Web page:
Rear view. 12SK7 is the Colpitts VFO, 6SN7 is the new mixer stage, and the 6AG7 drives the PAs.
Side view of the 20 meter version. PA coil is wound on one inch PVC pipe
The original W2EWL articles from QST and the ARRL SSB book are available here:
Bottom view. The three audio transformers are mounted on perf board. Toroid coils are used in the low level stages.
The schematic is available at this button:
Top view. The B&W phase shift network is in the octal tube can right next to the green power resistor. Original Command set 1625s put out about 40 watts PEP with external Heath HP-23B supply.
Copyright © 2019 KG7TR. Technical information on this site may be shared in the interest of promoting the hobby of amateur radio. I do ask that you give proper credit to KG7TR for my equipment designs.
Here's a copy of the instruction sheet that came with the B&W 3502Q4 phase shift network:
The 20 Meter Cheap 'N Easy II, KG7TR's 21st century rendition of W2EWL's famous homebrew radios from the 1950s.
The schematic below incorporates the modifications made by K5LYN to convert the radio to 80 meters:
The 20 meter Cheap 'N Easy II next to K5LYN's Drake 1-A and L-4B. Lynn used this very station when serving as net control on the Vintage SSB net.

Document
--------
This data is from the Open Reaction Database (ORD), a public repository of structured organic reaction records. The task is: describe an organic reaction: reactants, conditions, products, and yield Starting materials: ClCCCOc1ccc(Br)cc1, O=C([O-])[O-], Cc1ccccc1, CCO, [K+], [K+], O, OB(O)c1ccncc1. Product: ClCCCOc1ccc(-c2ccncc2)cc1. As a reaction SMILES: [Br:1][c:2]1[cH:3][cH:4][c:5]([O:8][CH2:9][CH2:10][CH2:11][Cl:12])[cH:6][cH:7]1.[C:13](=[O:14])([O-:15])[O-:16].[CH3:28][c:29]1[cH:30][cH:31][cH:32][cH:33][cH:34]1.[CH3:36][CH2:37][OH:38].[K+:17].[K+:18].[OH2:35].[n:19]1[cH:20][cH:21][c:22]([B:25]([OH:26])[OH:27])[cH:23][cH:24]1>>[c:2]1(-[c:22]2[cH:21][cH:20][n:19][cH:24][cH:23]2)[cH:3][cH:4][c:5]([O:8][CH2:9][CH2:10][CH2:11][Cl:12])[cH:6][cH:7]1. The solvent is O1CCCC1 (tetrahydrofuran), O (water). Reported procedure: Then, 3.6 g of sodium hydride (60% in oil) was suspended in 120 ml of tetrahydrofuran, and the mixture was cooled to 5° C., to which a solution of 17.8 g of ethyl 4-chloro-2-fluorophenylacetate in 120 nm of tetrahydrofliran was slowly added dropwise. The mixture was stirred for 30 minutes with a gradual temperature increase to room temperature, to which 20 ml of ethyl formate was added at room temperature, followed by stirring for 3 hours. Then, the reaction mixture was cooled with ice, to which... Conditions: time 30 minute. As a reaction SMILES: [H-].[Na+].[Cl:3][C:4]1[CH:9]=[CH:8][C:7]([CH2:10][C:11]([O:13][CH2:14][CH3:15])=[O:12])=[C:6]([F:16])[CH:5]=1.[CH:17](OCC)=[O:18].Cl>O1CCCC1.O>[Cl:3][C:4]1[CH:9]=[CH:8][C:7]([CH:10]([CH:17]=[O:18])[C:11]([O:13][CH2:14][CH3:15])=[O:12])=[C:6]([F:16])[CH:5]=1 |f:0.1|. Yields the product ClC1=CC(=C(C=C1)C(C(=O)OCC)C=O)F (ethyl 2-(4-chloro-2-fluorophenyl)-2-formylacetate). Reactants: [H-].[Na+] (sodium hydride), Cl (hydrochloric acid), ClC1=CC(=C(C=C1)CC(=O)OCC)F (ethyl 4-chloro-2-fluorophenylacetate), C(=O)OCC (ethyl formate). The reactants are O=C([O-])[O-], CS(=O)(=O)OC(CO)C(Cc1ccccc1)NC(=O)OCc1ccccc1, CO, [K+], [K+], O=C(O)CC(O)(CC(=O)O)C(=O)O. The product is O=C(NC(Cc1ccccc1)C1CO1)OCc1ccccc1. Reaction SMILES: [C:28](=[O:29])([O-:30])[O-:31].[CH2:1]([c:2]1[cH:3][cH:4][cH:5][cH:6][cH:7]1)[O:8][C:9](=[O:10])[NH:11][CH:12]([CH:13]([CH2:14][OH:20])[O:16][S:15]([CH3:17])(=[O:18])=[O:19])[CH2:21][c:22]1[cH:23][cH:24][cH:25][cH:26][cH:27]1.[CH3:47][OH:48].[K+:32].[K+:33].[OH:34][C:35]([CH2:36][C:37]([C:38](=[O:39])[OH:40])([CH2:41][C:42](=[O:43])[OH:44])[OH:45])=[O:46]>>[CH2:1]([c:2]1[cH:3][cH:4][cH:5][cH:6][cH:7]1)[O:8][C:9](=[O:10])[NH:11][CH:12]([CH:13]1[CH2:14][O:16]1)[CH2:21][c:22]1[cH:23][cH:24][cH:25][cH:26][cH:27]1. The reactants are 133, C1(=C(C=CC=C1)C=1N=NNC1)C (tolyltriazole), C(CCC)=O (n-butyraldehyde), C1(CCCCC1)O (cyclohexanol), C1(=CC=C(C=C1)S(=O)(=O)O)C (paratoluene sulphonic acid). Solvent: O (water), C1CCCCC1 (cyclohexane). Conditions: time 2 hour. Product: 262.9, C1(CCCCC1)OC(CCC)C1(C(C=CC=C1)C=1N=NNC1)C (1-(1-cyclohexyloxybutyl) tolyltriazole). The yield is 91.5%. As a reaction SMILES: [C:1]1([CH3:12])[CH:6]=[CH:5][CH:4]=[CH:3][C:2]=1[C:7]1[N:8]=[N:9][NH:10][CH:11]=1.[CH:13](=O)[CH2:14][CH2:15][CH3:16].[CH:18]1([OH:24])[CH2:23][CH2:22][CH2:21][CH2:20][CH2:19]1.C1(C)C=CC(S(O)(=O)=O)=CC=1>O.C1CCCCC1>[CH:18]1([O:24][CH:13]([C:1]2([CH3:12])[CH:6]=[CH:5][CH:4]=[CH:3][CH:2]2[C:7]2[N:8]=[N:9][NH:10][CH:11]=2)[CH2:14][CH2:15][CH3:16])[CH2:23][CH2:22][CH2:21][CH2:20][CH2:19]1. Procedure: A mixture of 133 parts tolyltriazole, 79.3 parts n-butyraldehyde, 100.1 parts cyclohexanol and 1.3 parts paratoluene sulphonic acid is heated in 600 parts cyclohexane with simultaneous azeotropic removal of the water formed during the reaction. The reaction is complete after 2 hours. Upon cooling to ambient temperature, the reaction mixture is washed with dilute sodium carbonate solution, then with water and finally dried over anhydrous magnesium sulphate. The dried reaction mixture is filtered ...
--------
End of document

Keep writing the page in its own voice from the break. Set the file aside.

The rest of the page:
20 Meter Cheap 'N Easy II
Side view of K5LYN's conversion to 80 meters. Like the 20 meter version, new PA coil is wound on one inch PVC pipe. The rest of the radio pretty much looks the same.
I prepared a comprehensive manual covering operation and maintenance of the 20 meter Cheap 'N Easy that is available at the button below:
As a result of the Vintage SSB Special and Octalmania projects I had a lot of junk Command set parts left over, including some chassis. Just for the heck of it I decided to homebrew my own Cheap and Easy phasing rig, closely based on the original W2EWL designs. I still had a B&W 3502Q4 phase shift network I got when I was in high school. About the only things I didn't have were the three audio transformers, but some modern units from Mouser Electronics filled the bill nicely.
I call my version the Cheap 'N Easy II, and it incorporates some modern updates to make it easier to operate and work better. These features include a separate mixer stage, Colpitts VFO, ALC, built in antenna and T/R relays, freq spotting function and a meter. The 80 and 20 meter Cheap 'N Easy II radios were featured in the November and December 2013 issues of Electric radio Magazine.
This radio is now owned by Lynn, K5LYN. It has achieved some notoriety as Lynn has used it when net control for the Vintage SSB net that meets Sundays at 1300 CST on 14.292.5 MHz (He has since converted it to 80 meters, see below).
Bob, W9RAN, has put together a nice slide show about the original Cheap 'N Easy and my modern versions. Plus there's audio of Lynn's Cheap 'N Easy on the air courtesy of Wade, K0MHP. Here's the link to Bob's presentation:
In 2019, K5LYN converted his 20 meter Cheap 'N Easy II to operate on 80 meters, since propagation on 20 meters became very poor. He now uses it on the Wednesday night Boat Anchors net on 3.870 MHz. New picture and schematic are below and to the right.